So when an adolescent patient of hers at UPMC Children’s Hospital of Pittsburgh’s Gender and Sexual Development Program told her that a previous provider had refused to treat them after the patient explained that they were transgender, Sequeira wondered how many other patients in the program had avoided talking to their physicians about their gender identities.
The answer, it turned out, was more than Sequeira could have imagined. 
According to her paper, published in the Journal of Adolescent Health in February, almost half—46%—of the young people surveyed (204 of the clinic’s patients, ages 12–26) had purposefully avoided disclosing their gender identity to their provider, even when it was important to their health. A quarter hadn’t disclosed their gender identity to any provider outside of the gender clinic.
“It really opened my eyes to how much work there still is to do as health care providers and health care systems” to make clinics welcoming to all young people, Sequeira says.
The findings are especially important because data have shown that parental support and access to gender-affirming care in adolescence and adulthood is associated with lower rates of depression and anxiety, and fewer suicide attempts—all of which are far more prevalent in transgender people than in the general population.
Nondisclosures can have wide-ranging health consequences, says Gerald Montano, medical director of the Gender and Sexual Development Program at Children’s, Pitt assistant professor of pediatrics and Sequeira’s mentor. 
Montano recalls an adolescent transgender girl who had wanted to start hormones as part of medical transition, but her parents weren’t ready. So the teen went to another clinic.
“She passed really well, so [physicians] didn’t know she was assigned male at birth, and they started her on hormonal contraception,” he says. “That’s not ... the right medication to help affirm someone’s gender identity.”  
Or in another example: Imagine a young man in the emergency department complaining of abdominal pain, but failing to disclose that he has ovaries. 
“That’s critical information to make sure that I’m working up that patient ... in the most appropriate way,” Sequeira says.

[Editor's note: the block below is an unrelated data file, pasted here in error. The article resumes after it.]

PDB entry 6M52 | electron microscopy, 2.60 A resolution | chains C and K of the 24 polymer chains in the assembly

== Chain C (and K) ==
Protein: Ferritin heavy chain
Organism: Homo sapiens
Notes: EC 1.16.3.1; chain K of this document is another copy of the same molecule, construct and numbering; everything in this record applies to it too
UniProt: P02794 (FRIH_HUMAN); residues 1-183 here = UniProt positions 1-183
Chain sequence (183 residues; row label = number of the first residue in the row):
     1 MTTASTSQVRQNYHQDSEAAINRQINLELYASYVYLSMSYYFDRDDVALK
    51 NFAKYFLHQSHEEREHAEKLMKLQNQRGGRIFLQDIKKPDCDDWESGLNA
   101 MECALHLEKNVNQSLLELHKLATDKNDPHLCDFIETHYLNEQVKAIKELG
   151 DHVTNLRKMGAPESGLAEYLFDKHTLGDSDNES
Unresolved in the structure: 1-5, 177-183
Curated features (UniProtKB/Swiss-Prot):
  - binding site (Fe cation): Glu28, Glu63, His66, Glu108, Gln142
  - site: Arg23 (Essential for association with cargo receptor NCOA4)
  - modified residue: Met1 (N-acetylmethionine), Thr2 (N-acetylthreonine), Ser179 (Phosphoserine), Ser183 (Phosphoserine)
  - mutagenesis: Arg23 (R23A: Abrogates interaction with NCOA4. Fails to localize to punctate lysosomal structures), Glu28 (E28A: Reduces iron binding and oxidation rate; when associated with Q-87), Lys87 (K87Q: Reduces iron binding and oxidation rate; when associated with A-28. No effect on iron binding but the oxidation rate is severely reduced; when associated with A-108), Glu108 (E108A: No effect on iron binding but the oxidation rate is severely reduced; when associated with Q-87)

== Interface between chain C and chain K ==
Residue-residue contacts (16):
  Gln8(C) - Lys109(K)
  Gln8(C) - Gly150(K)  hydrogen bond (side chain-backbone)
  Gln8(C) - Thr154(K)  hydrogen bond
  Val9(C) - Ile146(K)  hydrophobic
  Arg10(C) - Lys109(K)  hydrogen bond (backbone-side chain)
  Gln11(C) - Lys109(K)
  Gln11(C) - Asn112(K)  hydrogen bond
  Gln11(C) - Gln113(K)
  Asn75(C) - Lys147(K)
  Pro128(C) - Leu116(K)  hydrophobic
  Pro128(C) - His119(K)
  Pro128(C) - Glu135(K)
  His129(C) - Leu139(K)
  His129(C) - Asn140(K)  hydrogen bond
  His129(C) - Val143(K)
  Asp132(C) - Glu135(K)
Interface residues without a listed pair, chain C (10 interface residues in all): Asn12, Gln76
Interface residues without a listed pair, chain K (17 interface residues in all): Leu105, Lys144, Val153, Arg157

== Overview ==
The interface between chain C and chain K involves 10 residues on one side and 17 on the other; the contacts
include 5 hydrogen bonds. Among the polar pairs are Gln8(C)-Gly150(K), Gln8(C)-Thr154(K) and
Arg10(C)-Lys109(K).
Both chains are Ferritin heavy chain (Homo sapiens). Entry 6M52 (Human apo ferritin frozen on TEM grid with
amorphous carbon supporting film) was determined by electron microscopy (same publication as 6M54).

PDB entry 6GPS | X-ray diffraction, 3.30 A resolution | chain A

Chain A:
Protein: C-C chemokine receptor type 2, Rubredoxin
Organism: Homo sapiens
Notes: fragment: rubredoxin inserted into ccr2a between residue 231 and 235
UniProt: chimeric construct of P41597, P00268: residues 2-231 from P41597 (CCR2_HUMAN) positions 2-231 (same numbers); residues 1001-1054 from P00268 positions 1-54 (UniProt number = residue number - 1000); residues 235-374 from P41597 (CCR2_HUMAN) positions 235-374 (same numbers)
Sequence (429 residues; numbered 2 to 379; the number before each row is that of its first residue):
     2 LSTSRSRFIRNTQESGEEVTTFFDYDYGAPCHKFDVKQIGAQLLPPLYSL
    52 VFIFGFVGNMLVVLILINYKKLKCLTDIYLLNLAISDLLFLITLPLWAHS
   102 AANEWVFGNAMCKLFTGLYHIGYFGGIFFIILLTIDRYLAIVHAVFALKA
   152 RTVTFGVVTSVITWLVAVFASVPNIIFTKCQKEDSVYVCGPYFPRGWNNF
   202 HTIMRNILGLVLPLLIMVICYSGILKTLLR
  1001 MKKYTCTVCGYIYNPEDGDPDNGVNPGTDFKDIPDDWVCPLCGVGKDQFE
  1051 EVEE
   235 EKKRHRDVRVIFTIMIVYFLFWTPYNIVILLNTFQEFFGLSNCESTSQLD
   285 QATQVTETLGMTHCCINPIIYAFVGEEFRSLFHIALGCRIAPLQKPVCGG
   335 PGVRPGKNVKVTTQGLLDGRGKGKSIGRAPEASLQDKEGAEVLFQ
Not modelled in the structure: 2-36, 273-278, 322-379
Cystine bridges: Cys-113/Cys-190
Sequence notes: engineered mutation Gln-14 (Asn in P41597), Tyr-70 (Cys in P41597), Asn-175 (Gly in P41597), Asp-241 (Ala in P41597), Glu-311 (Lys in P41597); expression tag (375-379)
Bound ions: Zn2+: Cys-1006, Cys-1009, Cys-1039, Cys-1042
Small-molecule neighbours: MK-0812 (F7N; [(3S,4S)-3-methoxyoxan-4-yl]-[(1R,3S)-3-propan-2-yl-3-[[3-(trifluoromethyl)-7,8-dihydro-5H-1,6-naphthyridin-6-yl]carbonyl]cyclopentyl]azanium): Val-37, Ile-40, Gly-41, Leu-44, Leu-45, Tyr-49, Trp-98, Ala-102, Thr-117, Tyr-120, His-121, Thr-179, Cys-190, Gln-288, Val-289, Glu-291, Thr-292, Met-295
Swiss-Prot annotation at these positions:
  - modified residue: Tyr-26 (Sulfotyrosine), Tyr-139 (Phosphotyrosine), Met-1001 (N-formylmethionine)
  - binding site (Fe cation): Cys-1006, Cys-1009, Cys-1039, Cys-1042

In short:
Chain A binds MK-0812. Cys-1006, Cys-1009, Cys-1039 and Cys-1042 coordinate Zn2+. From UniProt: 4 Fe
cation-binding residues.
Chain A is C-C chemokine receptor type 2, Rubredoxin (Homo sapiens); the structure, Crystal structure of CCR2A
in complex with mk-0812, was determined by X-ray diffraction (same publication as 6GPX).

The onus to encourage disclosure is on providers, not patients, she says. In the survey, 47% of participants said they’d like the provider to initiate a conversation on gender, preferably during the confidential portion of the exam. “We are not creating a space that is welcoming or safe for young people to talk about their identities,” Sequeira says. 
She notes that it’s “very likely” that her survey respondents—all of whom were patients in UPMC’s multidisciplinary gender clinic—are not representative of the scope of the problem in the broader population of transgender youth. A vast majority of the respondents have “pretty significant parental support,” she says, and almost 90% of those patients are white. 
Sequeira—a Pitt alum now at the University of Washington—is pursuing a follow-up study via social media to include a more diverse and representative sample of trans youth. 
Before her  study, Sequeira was already routinely asking her patients about their support networks. Now, she says, she also asks patients which health care providers they are out to, so she can communicate effectively with the team without unintentionally outing the patient.
She wants more insight. “How can we provide better education for everyone in the health care delivery system, from the front desk staff to the nursing staff to the physicians? These data highlight the continued need.”
To patients considering disclosing their identity to a provider, Sequeira says that the “when” and the “how” of this decision are extremely personal. There is no one right way.
“Just because disclosure looks a certain way for one person does not mean it has to look the same for someone else. It really should be up to each individual person to decide what feels right for them.”